Then there is Westbrook, who with relatively little fanfare has been just about as valuable as any second-year player in the league. Brook Lopez and Marc Gasol are the only sophomores with higher WARP totals. While Westbrook's ability to finish at the rim and his perimeter shooting remain works in progress, his rapid development as a distributor has helped Oklahoma City accelerate its timeline.
The Thunder's bench is anchored by a trio of rookies--Harden, Maynor and Serge Ibaka. Harden and Ibaka are both 20 yet have been productive, combining for 5 WARP. The latter's improvement over the course of his first season has been nothing short of remarkable. Ibaka has gone from a project to a reliable member of the Oklahoma City rotation, making progress with his defensive awareness and polishing his offensive game.
Ibaka's emergence and the addition of Maynor have allowed the Thunder to bench veterans Kevin Ollie and Etan Thomas, who were both in the rotation at the start of the season. Now, the old man in the Oklahoma City rotation is center Nick Collison, who won't turn 30 until next October (when his teammates will surely chide him about being over the hill). And there's a big drop from Collison to the next-oldest rotation players, Nenad Krstic, 26, and Thabo Sefolosha, who will turn 26 in May.
While the Thunder's youthful exuberance is evident in the Twitter accounts of and videos posted by Durant, Green and Harden (a.k.a the Broingtons), for the most part Oklahoma City does not play like a young team. For that, the Thunder's architects deserve a lot of credit. Fittingly, they are youthful as well. General manager Sam Presti was hired in 2007 at the age of 30 and coach Scott Brooks is also young for his position at 44. Presti has emphasized culture and found players mature beyond their age who also happen to be very talented. Brooks is a leading candidate for Coach of the Year for the way he has handled the roster and the success of the defense he and assistant coach Ron Adams have implemented.
"I don't talk about their age," Brooks explained earlier this season. "They don't talk about it. I don't allow them to talk about it. You don't want them to make that an excuse. If you're an NBA player, no matter how old you are, you're an NBA player. You expect them to perform and do the things you need to do to win. Our guys embrace that."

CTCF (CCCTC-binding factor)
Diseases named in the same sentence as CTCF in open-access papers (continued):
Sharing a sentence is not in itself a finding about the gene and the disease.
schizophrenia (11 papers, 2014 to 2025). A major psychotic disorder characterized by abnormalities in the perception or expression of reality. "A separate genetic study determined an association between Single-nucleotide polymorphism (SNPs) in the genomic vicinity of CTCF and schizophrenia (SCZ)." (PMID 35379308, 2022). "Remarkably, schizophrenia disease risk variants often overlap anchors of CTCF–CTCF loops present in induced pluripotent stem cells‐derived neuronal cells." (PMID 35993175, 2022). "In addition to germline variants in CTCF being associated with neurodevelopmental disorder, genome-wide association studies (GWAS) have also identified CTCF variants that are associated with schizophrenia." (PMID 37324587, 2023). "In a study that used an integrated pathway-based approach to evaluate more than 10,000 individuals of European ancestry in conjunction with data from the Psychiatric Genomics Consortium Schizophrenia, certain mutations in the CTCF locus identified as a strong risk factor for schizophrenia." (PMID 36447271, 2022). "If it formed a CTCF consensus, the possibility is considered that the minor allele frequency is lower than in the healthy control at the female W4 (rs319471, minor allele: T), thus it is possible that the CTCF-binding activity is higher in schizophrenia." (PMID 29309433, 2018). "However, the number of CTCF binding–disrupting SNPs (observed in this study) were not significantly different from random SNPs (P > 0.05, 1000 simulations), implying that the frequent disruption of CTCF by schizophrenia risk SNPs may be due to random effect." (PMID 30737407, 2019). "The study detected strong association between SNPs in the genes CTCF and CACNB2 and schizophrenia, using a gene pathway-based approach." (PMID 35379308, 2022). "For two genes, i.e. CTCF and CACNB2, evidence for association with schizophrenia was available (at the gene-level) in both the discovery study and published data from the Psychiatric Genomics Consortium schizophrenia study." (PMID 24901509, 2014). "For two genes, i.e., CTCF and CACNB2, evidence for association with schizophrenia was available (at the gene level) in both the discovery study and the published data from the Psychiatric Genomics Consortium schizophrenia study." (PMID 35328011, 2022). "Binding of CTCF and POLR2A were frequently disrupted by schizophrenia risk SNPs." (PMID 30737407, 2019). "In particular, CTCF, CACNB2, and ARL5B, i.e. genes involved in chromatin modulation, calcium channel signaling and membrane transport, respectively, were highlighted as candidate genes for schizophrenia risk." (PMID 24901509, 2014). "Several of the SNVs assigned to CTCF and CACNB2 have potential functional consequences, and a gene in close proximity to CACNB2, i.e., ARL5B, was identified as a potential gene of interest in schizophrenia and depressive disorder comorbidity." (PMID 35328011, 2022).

Soon, the question will become whether youthfulness will hinder Oklahoma City in the postseason. My research last year suggested that experience is not a significant factor in playoff success. The Blazers, who were upset by the Houston Rockets in the first round, will surely be trotted out as a cautionary tale, though I think that outcome had as much to do with a bad matchup as it did Portland's youth.
The Blazers have been used as a yardstick for the Thunder throughout this rebuilding process. This time a year ago, Ric Bucher (who correctly anticipated Oklahoma City's rapid rise in an ESPN the Magazine story) touted the team's future by suggesting to The Oklahoman that the Thunder, not Portland, was the up-and-coming power in the Western Conference. Even Oklahoma City's marketing tagline for this season, "Rise Together," evoked the Blazers' "Rise with Us." Now, however, it is the Thunder who is setting the standard for precocious NBA success.
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Kevin Pelton is an author of Basketball Prospectus.